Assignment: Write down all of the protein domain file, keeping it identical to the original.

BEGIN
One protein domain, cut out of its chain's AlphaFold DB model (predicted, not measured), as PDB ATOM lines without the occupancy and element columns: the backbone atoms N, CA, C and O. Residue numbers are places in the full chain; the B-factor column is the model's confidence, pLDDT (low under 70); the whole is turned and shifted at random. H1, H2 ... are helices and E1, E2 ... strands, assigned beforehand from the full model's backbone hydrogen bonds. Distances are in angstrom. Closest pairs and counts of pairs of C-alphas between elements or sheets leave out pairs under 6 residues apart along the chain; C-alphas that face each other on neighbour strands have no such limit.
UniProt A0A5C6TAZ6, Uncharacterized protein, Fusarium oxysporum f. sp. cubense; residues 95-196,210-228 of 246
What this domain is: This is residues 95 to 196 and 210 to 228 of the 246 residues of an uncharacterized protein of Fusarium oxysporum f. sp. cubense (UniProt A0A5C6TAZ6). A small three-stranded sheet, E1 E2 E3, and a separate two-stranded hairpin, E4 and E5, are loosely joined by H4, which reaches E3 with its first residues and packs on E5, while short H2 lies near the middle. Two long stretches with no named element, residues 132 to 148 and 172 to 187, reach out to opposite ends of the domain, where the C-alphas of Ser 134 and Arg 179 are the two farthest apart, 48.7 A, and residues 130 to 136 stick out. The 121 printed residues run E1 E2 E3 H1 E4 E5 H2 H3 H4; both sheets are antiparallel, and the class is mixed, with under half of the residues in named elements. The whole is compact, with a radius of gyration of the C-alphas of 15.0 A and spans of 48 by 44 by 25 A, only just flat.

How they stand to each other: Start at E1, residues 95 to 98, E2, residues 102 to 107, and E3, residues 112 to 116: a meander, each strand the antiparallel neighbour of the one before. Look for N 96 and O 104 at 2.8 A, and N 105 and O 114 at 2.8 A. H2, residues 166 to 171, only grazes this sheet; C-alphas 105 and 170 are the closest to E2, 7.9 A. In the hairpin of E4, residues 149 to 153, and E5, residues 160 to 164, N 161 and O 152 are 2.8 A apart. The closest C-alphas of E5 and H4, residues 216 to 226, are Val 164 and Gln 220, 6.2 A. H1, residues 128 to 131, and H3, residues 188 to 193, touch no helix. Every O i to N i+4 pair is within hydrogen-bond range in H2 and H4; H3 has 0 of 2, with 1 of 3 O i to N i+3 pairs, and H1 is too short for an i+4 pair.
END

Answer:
One protein domain, cut out of its chain's AlphaFold DB model (predicted, not measured), as PDB ATOM lines without the occupancy and element columns: the backbone atoms N, CA, C and O. Residue numbers are places in the full chain; the B-factor column is the model's confidence, pLDDT (low under 70); the whole is turned and shifted at random. H1, H2 ... are helices and E1, E2 ... strands, assigned beforehand from the full model's backbone hydrogen bonds. Distances are in angstrom. Closest pairs and counts of pairs of C-alphas between elements or sheets leave out pairs under 6 residues apart along the chain; C-alphas that face each other on neighbour strands have no such limit.
UniProt A0A5C6TAZ6, Uncharacterized protein, Fusarium oxysporum f. sp. cubense; residues 95-196,210-228 of 246
What this domain is: This is residues 95 to 196 and 210 to 228 of the 246 residues of an uncharacterized protein of Fusarium oxysporum f. sp. cubense (UniProt A0A5C6TAZ6). A small three-stranded sheet, E1 E2 E3, and a separate two-stranded hairpin, E4 and E5, are loosely joined by H4, which reaches E3 with its first residues and packs on E5, while short H2 lies near the middle. Two long stretches with no named element, residues 132 to 148 and 172 to 187, reach out to opposite ends of the domain, where the C-alphas of Ser 134 and Arg 179 are the two farthest apart, 48.7 A, and residues 130 to 136 stick out. The 121 printed residues run E1 E2 E3 H1 E4 E5 H2 H3 H4; both sheets are antiparallel, and the class is mixed, with under half of the residues in named elements. The whole is compact, with a radius of gyration of the C-alphas of 15.0 A and spans of 48 by 44 by 25 A, only just flat.

How they stand to each other: Start at E1, residues 95 to 98, E2, residues 102 to 107, and E3, residues 112 to 116: a meander, each strand the antiparallel neighbour of the one before. Look for N 96 and O 104 at 2.8 A, and N 105 and O 114 at 2.8 A. H2, residues 166 to 171, only grazes this sheet; C-alphas 105 and 170 are the closest to E2, 7.9 A. In the hairpin of E4, residues 149 to 153, and E5, residues 160 to 164, N 161 and O 152 are 2.8 A apart. The closest C-alphas of E5 and H4, residues 216 to 226, are Val 164 and Gln 220, 6.2 A. H1, residues 128 to 131, and H3, residues 188 to 193, touch no helix. Every O i to N i+4 pair is within hydrogen-bond range in H2 and H4; H3 has 0 of 2, with 1 of 3 O i to N i+3 pairs, and H1 is too short for an i+4 pair.